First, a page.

To ignore a person's life story in an individualistic culture like ours is the kind of tone-deafness that makes the church weird and irrelevant to the unchurched.
The question then becomes how to remember the person without compromising the message of Christ. This is a serious matter:
- + Eulogies can become (or at least be misunderstood as) a required presentation of good deeds to justify the deceased's entrance into heaven. This undoes the Christian message of salvation, which is a gift from God received by faith.
- + An unexamined acceptance of eulogies cannot help but lead to a "salvation by works" message, in which a mentally ill homeless guy who dies in a gutter can't go to heaven (no available file of his good deeds and nice personality), while a narcissistic, drug abusing, serially divorced, child neglecting movie star does get in for giving lots of money to the rehab center and doing public service announcements against global warming.
Here are a few practices that I find helpful in addressing the eulogy issue:
- Stress, at the start of the service, before the eulogy and anywhere else you can, that the eulogy is an act of thanksgiving. I usually say something like, "In this part of our service, we think about X as a gift from God, giving thanks for any ways in which our lives were blessed through X's life with us."
- Don't do a eulogy unless you really know the deceased and want to offer a thanksgiving for him or her. I give families an option: one of them can offer the eulogy or, because I recognize that speaking at a funeral is very difficult, I will gladly read a eulogy that they produce. I introduce this in the service by saying something like, "Those who most intimately shared X's life have written down some of their memories as a way of thanking God for X. As I read this on their behalf, you might have memories coming up as well. Give thanks to God for the way in which your life was blessed by X's."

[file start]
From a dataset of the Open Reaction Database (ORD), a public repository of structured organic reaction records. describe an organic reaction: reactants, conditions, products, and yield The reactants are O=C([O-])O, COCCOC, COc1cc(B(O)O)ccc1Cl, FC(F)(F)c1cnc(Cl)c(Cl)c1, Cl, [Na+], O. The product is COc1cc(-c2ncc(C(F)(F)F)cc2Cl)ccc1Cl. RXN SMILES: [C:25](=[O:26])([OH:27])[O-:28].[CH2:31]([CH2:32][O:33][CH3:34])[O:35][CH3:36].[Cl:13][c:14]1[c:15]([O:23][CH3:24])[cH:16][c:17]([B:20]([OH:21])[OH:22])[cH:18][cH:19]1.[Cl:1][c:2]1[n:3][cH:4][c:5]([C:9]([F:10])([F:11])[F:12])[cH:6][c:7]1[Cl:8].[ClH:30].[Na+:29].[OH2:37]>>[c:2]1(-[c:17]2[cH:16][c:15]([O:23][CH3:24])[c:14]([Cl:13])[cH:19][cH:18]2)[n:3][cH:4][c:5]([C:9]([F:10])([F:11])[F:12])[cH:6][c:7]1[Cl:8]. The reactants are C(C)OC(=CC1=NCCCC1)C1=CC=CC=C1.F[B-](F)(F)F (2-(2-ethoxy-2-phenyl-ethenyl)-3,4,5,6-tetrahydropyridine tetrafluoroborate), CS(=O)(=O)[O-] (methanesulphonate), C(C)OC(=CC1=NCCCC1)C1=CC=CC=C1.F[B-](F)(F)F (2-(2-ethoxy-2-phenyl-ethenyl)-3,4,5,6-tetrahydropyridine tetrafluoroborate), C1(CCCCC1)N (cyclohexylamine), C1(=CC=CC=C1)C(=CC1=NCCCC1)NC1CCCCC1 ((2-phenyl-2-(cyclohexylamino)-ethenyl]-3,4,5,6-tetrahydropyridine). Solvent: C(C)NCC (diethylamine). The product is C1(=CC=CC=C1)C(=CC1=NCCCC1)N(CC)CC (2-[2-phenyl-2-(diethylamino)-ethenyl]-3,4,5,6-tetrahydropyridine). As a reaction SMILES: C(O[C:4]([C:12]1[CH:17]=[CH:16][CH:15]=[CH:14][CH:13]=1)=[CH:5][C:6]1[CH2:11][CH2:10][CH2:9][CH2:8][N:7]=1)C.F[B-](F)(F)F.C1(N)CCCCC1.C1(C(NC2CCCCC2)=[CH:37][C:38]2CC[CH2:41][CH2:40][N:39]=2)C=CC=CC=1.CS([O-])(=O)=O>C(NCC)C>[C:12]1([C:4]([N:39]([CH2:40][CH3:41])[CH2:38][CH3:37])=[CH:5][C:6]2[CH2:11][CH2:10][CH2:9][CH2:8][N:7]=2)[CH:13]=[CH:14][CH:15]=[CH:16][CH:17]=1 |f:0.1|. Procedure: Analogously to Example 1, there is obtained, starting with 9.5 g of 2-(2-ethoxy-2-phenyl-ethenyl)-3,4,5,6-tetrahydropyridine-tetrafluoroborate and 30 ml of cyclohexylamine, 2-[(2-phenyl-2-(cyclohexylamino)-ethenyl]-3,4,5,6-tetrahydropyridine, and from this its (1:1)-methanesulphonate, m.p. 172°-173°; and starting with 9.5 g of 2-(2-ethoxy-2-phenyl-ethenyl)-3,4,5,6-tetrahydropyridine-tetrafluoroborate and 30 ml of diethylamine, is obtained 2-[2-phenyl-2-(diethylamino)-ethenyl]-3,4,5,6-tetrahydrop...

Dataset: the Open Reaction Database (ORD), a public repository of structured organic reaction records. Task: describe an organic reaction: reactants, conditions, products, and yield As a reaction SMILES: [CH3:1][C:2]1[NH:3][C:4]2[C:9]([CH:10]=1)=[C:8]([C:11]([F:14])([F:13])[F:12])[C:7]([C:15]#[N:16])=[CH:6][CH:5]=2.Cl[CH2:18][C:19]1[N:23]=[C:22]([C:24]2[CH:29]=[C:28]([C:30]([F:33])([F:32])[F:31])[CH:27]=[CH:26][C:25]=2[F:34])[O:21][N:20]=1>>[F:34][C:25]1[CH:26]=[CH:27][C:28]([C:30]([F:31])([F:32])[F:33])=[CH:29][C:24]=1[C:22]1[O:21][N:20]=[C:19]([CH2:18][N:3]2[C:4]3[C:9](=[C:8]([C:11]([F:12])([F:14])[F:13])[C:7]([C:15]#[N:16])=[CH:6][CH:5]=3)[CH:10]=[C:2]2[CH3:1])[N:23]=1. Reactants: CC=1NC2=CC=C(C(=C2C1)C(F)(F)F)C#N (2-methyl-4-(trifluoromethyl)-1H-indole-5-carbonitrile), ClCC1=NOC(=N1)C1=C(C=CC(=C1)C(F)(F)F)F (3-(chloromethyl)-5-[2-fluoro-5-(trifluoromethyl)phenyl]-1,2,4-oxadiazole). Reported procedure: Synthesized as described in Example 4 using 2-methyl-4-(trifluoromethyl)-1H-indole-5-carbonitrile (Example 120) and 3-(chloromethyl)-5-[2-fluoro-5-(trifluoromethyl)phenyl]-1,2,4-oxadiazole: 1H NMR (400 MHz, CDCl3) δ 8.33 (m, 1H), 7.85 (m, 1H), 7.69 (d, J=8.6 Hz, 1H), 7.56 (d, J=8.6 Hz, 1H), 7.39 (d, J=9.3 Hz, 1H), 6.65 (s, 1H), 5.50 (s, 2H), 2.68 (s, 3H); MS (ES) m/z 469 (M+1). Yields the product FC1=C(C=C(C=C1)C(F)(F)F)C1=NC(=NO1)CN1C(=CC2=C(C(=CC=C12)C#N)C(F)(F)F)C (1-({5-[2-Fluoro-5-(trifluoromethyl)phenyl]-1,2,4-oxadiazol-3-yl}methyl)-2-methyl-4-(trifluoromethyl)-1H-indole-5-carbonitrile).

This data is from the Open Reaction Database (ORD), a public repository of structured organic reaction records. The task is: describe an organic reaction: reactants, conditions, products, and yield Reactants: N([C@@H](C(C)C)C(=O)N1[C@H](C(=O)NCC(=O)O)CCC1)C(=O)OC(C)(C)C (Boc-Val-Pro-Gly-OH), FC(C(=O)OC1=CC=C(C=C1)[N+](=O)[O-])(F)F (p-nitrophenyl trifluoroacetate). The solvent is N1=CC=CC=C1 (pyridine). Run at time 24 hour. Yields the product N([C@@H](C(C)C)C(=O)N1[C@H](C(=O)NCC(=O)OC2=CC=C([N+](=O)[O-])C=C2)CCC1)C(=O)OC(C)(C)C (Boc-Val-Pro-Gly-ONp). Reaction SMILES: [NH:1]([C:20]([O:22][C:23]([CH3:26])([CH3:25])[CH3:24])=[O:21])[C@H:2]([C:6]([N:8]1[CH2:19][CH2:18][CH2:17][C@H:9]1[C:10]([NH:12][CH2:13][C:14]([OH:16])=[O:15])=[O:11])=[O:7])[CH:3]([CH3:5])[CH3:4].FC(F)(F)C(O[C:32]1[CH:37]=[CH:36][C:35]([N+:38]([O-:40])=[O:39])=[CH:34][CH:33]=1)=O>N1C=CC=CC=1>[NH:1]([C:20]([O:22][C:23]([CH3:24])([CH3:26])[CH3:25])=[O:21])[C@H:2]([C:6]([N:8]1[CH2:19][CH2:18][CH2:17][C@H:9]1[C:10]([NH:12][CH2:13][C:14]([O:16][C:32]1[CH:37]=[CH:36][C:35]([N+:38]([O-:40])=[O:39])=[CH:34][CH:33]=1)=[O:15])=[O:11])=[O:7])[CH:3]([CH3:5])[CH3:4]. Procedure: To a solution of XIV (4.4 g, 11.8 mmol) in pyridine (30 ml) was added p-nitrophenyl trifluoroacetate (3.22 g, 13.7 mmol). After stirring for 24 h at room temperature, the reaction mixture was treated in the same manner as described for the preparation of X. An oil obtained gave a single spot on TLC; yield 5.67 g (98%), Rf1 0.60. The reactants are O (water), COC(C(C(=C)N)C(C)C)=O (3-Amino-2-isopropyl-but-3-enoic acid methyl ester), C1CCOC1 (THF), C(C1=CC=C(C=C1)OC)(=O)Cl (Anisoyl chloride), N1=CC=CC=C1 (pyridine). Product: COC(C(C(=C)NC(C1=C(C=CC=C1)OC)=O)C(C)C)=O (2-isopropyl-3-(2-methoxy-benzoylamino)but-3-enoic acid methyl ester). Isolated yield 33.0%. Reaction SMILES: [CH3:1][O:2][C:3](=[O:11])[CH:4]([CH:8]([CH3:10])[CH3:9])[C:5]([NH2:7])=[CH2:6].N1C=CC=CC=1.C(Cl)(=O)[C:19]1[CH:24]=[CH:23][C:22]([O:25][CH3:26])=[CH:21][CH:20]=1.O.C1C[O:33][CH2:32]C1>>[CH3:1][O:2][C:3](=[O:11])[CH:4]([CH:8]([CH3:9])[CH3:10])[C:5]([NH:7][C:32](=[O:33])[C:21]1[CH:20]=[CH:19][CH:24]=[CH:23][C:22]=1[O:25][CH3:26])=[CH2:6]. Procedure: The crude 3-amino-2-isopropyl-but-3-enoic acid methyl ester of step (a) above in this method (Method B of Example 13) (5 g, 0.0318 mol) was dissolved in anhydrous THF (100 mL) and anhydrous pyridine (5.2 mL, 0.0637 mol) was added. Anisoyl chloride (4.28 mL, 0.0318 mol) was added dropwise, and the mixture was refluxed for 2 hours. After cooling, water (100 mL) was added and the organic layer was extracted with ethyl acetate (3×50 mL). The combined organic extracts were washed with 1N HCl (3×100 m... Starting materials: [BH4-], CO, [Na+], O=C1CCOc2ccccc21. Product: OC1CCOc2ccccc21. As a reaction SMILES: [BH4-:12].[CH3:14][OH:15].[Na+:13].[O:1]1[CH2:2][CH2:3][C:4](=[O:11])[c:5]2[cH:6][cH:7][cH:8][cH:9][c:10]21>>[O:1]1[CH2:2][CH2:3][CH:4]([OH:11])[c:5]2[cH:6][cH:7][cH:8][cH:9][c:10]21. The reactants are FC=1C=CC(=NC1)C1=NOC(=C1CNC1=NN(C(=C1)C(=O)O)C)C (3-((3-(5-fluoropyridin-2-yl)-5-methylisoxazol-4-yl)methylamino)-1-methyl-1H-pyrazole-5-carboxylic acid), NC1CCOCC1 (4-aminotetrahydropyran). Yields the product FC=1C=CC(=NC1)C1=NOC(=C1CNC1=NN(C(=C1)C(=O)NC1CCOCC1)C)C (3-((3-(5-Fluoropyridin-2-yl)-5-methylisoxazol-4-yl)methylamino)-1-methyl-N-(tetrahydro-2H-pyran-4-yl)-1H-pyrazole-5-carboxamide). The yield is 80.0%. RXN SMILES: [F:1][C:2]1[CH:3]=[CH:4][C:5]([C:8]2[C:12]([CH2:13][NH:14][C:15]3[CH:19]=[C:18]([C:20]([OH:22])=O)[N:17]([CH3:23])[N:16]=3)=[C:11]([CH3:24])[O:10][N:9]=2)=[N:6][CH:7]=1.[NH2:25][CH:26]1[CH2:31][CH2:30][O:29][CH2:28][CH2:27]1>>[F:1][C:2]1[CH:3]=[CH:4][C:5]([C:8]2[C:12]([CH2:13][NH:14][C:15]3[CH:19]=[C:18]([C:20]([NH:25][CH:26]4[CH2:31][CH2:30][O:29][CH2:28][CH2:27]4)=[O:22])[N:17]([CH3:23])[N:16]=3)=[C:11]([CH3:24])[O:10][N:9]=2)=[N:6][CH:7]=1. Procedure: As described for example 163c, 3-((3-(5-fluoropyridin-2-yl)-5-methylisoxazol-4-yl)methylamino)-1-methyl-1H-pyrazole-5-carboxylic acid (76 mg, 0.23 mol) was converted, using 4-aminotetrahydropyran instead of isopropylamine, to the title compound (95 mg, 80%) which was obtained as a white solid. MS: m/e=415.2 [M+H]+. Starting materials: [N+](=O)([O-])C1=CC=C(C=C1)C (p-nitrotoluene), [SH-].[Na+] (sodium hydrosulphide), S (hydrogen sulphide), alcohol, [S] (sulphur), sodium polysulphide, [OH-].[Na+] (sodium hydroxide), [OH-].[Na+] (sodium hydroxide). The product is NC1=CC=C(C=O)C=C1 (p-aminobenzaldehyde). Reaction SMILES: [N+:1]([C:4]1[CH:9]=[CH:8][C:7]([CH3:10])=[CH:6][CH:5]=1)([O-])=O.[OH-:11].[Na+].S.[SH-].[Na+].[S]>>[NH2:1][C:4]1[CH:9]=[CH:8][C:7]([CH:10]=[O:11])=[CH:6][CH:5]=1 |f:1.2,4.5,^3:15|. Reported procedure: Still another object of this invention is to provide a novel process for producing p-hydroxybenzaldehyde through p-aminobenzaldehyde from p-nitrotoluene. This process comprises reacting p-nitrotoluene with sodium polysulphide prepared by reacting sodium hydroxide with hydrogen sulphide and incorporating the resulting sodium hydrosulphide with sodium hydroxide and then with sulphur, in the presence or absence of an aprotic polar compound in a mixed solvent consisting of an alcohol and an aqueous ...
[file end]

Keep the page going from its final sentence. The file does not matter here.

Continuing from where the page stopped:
- If the family has a member who wants to speak, be clear with them about your expectations and ask for notes or text well before the service. I've been burned by a family who wanted X's "beloved nephew" to offer "the eulogy," only to have the nephew get up and do a sermon, explaining why X was "saved" according to the nephew's church, with the clear implication that anything I might get up and preach was not "real Christianity" and need not be heard.
- Know your theological boundaries. Let your "Yes be yes and your no be no," with gracious clarity. I've had requests to alter Bible passages, for example, because the family liked some of the words but "didn't agree with that part." That's a "no" for me. Your church is not a "rented hall" and you can say "no" to requests that violate your teachings and values.
- Above all, make sure that you preach a sermon after the eulogy. Point the people toward God. You can actually bridge from eulogy to sermon quite nicely if you've used idea #1 above: "Having given thanks for the ways that God blessed us through X's life, we now share the work of returning X to God. Letting go of one we love is painful, but our lessons today give us hope that pain and loss are not the final word for people of faith..."
This doesn't claim to be the final answer for the eulogy issue. I totally respect those who, like some Roman Catholic Bishops, have banned eulogies in order to avoid the misconceptions they can cause. But I think that allowing eulogies has positive potential if there is good communication with the deceased's family and, most of all, well thought out, clear and authentic worship leadership and preaching during the service.
A Christian burial service with a eulogy can reflect Christ's Great Commandment, by lifting thanks and glory to God while dealing gently and responsively with the people.